Computers and all things considered, the fact of the working hardcopy is still a point of departure where architecture is concerned: paper as the means for communicating usable information directly and securely to builders is the primary means whereby construction is still made possible. This fact potentially places the size A4 paper sheet at the cutting edge of construction documentation for the simple reason of logistics: it is the smallest known, commonly sized sheet deemed acceptable for the transmission of document information by fax machine. The A4 is as readily available as toilet paper in the form of packaged boxes, and as scrap and recycled sheets for immediate printing or drawing use.
However, the ubiquitous A4 works most efficiently only through the tailoring of design development and management to fit. And if it would appear shocking to have the design management of one's architectural practice planned around a paper size, the truth of the matter will be found to lie in a deeper understanding of what constitutes the clearest method of communicating with builders. Architects are trained to think in plans and sections, and with as much detail as can be fitted into each construction drawing. This commonly results in drawing sheets filled to capacity for any given building scale, to the effect that the need for legibility simply favours larger drawing sizes over smaller sheets. Taking aside the consideration of the few truly large drawings required for the overall layout of project masses over large tracts of land, every single other aspect of a project can be made to fit within the happy confines of an A4. The fact is, that as contractors specialise in constructing, so architects have to provide information as cleanly and clearly to the builders: large drawings require so much deciphering, whole teams are commonly employed by contractors to sort out the informational landmine architectural drawings have become. The answer requires architects, not contractors, to coordinate information and to streamline the type of information in any one drawing to specific trades or conditions: it involves reducing the known quantity of the information desired for communication, to a series of small projects.
Consider. The huge building sections so much a part of our construction process, really boil down to the basic dimensions for heights between floor levels, of window lintels and sills from floors, and specific information where floors and ceilings meet; all of which can be drawn or diagrammed, for study or record, on an A4. Less rectilinear building forms can be reduced to diagrams and geometries for resolution, and even some of these are superfluous, since structural drawings have taken over where architectural form has become too complex. The large drawing sheets used for door and window schedules can be replaced with recycled sheets of A4 size, each sheet corresponding to one door or window; large sections can be simply reduced to the junctions where distinct conditions meet, once again, on A4 sized paper. Every bit of information that we have come to expect to find on large format drawings can, in fact, be reduced or disassembled onto A4 sheets, each containing specific information of their specific purposes. The ramifications of this simple operational shift are significant.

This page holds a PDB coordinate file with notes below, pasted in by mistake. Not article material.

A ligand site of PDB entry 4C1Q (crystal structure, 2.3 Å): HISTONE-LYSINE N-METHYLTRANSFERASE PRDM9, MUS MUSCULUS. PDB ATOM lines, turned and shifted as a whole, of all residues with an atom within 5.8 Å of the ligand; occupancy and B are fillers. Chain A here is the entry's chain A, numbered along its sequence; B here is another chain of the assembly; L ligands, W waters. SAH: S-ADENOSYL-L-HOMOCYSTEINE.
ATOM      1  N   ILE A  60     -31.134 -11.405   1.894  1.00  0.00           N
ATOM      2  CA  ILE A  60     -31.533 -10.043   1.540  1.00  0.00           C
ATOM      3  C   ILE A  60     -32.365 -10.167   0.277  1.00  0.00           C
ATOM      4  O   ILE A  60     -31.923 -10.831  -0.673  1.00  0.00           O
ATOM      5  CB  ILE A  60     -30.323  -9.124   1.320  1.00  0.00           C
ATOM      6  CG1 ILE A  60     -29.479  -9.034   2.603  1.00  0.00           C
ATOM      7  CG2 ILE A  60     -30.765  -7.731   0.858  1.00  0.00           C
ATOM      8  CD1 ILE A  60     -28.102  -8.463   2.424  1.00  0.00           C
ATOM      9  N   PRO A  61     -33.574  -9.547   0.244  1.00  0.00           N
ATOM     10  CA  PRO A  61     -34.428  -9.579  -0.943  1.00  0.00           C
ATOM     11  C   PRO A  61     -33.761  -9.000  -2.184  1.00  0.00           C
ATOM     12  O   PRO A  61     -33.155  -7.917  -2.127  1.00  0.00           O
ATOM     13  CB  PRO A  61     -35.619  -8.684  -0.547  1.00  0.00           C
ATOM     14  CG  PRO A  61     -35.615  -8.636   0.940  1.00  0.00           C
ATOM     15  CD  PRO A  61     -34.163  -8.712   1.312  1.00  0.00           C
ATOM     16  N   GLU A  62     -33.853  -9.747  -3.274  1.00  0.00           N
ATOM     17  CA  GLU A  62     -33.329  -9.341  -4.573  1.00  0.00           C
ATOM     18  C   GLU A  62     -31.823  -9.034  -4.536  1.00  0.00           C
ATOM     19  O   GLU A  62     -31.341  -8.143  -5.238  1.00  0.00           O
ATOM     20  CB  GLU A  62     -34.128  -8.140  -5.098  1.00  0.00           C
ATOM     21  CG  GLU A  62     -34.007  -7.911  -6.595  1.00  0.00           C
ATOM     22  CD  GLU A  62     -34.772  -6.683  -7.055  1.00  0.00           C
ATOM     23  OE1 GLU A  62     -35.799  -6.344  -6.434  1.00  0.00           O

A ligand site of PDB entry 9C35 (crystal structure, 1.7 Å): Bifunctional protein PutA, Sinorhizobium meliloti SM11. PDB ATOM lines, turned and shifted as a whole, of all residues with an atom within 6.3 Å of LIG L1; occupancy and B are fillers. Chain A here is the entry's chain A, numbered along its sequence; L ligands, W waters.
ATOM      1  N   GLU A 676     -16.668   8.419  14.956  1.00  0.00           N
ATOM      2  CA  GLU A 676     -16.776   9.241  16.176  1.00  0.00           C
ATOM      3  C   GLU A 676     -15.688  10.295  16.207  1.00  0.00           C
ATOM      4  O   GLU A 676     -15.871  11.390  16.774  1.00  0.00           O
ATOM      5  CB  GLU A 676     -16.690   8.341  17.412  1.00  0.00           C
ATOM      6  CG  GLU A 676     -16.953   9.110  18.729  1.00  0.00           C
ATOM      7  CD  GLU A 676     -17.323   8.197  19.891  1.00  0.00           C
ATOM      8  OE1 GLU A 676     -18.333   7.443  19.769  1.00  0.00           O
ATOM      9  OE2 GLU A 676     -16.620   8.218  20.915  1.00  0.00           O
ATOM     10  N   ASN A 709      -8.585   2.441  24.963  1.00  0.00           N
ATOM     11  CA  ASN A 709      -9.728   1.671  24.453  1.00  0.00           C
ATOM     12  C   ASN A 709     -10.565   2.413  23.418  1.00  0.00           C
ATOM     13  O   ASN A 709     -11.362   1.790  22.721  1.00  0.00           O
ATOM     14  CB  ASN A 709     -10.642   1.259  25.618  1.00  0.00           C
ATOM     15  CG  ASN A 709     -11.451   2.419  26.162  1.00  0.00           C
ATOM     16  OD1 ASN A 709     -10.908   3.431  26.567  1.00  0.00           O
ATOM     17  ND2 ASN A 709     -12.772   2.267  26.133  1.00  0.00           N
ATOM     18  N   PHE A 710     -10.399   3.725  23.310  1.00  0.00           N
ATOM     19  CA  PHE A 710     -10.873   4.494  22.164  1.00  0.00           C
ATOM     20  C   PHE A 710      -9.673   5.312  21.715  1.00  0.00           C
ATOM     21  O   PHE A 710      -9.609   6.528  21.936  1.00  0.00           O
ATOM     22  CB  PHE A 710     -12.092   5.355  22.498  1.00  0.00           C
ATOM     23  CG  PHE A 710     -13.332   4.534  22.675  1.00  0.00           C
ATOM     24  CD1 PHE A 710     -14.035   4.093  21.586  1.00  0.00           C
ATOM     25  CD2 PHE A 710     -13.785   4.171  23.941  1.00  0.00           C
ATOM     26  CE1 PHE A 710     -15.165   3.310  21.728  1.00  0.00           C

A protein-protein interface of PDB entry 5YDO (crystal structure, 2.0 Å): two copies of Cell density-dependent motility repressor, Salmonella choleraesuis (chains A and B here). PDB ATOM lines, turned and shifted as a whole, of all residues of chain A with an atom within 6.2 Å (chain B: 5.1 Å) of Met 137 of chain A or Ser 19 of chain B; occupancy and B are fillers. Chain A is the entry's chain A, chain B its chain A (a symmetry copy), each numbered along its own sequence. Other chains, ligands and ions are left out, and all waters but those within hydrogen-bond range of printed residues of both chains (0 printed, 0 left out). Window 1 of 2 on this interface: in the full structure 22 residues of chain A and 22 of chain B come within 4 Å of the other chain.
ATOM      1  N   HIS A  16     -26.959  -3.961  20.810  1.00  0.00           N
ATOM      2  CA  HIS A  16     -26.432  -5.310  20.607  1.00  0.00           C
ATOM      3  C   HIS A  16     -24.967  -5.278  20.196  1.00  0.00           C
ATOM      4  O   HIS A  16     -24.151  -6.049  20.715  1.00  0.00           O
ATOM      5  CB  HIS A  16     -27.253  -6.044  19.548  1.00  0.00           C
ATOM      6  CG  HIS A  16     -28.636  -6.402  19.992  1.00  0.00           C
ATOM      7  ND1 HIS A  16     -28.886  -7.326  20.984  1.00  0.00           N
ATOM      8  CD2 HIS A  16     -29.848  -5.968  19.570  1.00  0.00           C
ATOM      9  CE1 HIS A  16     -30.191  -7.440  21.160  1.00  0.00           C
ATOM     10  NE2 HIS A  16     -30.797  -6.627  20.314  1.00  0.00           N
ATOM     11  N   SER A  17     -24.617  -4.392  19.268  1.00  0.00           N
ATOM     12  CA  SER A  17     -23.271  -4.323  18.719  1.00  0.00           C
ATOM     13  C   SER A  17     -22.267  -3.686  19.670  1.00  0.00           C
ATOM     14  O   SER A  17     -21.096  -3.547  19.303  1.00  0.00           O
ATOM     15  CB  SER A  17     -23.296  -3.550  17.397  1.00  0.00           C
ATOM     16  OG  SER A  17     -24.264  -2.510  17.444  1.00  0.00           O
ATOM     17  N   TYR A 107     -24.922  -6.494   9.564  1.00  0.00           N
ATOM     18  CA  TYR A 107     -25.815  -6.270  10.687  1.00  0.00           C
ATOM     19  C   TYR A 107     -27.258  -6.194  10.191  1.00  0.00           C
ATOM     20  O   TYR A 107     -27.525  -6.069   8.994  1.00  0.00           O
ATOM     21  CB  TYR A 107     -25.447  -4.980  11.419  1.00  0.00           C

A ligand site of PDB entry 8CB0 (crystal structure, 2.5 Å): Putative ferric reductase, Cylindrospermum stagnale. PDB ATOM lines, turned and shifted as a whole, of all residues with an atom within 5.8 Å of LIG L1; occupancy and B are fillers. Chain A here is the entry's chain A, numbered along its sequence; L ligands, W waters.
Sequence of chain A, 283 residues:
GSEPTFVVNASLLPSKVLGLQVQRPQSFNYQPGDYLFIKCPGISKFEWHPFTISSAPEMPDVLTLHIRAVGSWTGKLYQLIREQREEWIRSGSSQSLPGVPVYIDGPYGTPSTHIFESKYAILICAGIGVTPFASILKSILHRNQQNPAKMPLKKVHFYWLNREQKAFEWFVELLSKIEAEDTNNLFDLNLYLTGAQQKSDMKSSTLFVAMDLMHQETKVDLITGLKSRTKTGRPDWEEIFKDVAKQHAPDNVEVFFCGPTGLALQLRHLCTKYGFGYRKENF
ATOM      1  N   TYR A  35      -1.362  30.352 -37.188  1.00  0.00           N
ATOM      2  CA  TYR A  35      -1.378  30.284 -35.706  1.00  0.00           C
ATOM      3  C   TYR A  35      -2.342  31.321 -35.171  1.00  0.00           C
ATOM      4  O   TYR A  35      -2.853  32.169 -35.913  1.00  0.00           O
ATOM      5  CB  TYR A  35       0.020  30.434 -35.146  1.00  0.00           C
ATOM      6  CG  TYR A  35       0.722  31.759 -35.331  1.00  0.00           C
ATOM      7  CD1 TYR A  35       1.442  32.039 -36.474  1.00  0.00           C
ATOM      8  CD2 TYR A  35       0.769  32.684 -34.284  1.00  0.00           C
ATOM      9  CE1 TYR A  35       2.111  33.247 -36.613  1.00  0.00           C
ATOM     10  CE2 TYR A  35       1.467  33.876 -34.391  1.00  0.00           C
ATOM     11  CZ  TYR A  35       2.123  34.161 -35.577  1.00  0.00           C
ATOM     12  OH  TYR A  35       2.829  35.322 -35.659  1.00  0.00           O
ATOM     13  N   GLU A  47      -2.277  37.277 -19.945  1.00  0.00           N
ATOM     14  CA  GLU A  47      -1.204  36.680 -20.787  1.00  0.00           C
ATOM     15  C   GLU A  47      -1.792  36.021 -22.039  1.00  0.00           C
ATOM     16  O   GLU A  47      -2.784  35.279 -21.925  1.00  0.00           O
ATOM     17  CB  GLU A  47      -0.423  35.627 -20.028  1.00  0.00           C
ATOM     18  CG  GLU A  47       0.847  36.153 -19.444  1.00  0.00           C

With drawing information broken down into packets that can be worked on independently of computer use, the playing field changes completely. Corrections and amendments that can be made directly on easily duplicable A4 sheets are faxed with equal facility, the same fact that eliminates the time incurred by the printing of large-format drawings with a special machine, and subsequent delivery. Information transfer by fax is unaffected by proximity, rendering a courier service unnecessary. With the relay of information by manually corrected A4's, the time saved by eliminating the amendments and printing by computer, and delivery of large drawings by hand, equates to weeks, in any construction schedule. The ultimate surprise which the A4 holds for us, however, is the simple fact that by virtue of its size, only select drawing information can ever be recorded in its format, resulting in every individual drawing being claimed for the specificity of each particular detail; simply put, every design development aspect of a project is given significance with use of the A4, with less, subsequently, being left to chance.